NEW YORK — Joseph Kim is facing a momentous decision that might be familiar to some fortunate young Americans. Should he accept Bard College’s offer of a full ride? Or a lesser scholarship from American University that would require him to come up with $40,000 a year? Maybe Columbia will still come back to him with an offer?
But Kim, a political science major preparing to transfer from a community college in Brooklyn, is not your typical American college applicant. He’s a refugee from North Korea, and, having survived a devastating famine and a perilous escape, he’s trying to make his way in a country of people who, he was once taught to believe, love nothing more than massacring Koreans.
“I am a much happier person than I was when I first came to this country,” Kim, 25, writes in his newly released memoir, “Under the Same Sky.” “But my journey to the West and my journey within the West was far stranger than I could have imagined.”
He had navigated his way through hunger, poverty and repression in the world’s last bastion of communism. Now, he is making his life in the epicenter of capitalism — New York City.
“Someone told me that if you can survive in New York City, you can survive anywhere,” he said over lunch recently at a trendy Korean fusion restaurant in the Flatiron District.
Kim’s book recounts his transformation during the 1990s famine that killed at least 1 million of his compatriots. He started the famine as a 5-year-old who loved rice cakes and cartoons and transformed into a homeless teenager in a gang of “wandering swallows,” raggedy kids who stole handfuls of corn and even sewer grates to survive.
He was rounded up and held at a youth detention center. Then, facing one hardship after another upon his release, he escaped to China in 2006.
Written with author Stephan Talty, “Under the Same Sky” is one of a string of memoirs by North Korean escapees being published this summer. Lee Hyeon-seo recounts her escape in “The Girl With Seven Names,” while Kim Eun-sun details her journey to South Korea in “A Thousand Miles to Freedom.” Park Yeon-mi, one of the most high-profile recent escapees, also has a memoir coming out in September.
Together, the books add to the drumbeat of calls for more action on human rights in North Korea, whose brutal practices were outlined in a major U.N. report last year.
They also represent an unusual contribution to outsiders’ understanding of North Korea, the most impenetrable country on the planet. While almost 28,000 escapees live in South Korea and about 175 in the United States, reliable information remains hard to come by.
Defectors’ tales have also generated skepticism, as some have exaggerated their stories into the accounts of unfathomable horrors that the world has come to expect from North Korea.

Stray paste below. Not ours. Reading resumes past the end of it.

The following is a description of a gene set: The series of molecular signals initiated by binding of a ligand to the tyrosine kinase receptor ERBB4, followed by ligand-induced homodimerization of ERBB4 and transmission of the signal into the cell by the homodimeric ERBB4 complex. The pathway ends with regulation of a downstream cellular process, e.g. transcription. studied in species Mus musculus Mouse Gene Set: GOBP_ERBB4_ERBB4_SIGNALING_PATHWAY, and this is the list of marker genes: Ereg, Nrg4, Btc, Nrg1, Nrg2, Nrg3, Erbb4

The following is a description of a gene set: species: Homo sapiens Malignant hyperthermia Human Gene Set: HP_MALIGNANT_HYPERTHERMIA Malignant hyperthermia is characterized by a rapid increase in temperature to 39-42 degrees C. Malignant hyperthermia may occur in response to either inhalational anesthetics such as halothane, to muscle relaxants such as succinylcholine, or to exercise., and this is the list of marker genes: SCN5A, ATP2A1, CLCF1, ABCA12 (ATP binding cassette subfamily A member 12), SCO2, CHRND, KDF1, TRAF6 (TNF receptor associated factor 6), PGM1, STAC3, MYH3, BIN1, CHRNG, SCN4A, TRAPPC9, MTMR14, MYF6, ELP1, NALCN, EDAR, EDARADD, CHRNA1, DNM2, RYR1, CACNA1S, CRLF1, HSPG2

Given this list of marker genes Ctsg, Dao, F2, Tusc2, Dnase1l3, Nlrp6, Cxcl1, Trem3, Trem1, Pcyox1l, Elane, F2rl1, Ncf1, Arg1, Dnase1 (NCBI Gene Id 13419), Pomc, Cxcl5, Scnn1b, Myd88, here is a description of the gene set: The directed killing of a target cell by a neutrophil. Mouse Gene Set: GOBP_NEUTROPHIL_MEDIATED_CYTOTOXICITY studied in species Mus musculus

In his book, Kim recounts many awful experiences in North Korea — such as the time he and his mother wolfed down a rare bowl of soup at a restaurant they later discover is suspected of butchering orphans and using their flesh as meat. But his story is a fairly typical tale of what it took to survive the famine, known in North Korea as “the arduous march,” even if his journey to the United States is not.
After escaping across the frozen river into China in 2006, he was eventually taken in by local Christians. Liberty in North Korea, a California-based nongovernmental organization that helps escapees, offered Kim the opportunity to move to the United States. There, after years of subsisting on weed soup and roasted grasshoppers, Kim, at 16, found himself hungry in the richest country on the planet.
He was placed with a foster family in Richmond. To make their budget stretch, he wrote, the parents strictly monitored food, locking the pantry and keeping the fridge empty. Kim sometimes raided the unlocked condiment stash and guzzled ketchup to stave off hunger.
After he told his case worker, he said, he was moved to another home with a single mother who immediately took him to the fridge and told him he could eat whatever, whenever.
Still, the adjustment was tough. Kim’s English was poor, and he’d missed years of school in North Korea. But he eventually made the dean’s list and adopted typical teenage fads — earrings and dyed hair — along the way.
At 21, having aged out of the foster care system, he decided to move to New York.
“I was scared. I knew that I could survive in North Korea, but in America, I felt confused. I didn’t know the system, and I didn’t know if I could survive without government support,” Kim said over lunch.
He shared an apartment in Brooklyn with dodgy characters, bused tables and bagged groceries, and enrolled in community college. He went back to eating one meal a day — often scraping together change for a $4.50 Chinese buffet — and sleeping only a couple of hours each night. He said he sometimes found himself in tears as he walked in the park.
“I never thought about giving up in America,” he said. “I have a goal, a dream. This was all part of the process.”
His dream is to find his sister, Bong Sook, with whom he’s had no contact since the day she left North Korea with their mother years before his own departure. He suspects she was sold to a Chinese man, like many young North Korean women.
But he has not found Bong Sook. He has contacted brokers in the border region and wrote the book with his sister in mind — the title refers to his hope that they at least have the stars and moon in common — but has found no trace of her. He doesn’t even have a photo of her.
“Until she left, I didn’t know how much I loved her,” he said. “So I thought writing this book would be one way to thank her for her sacrifice.”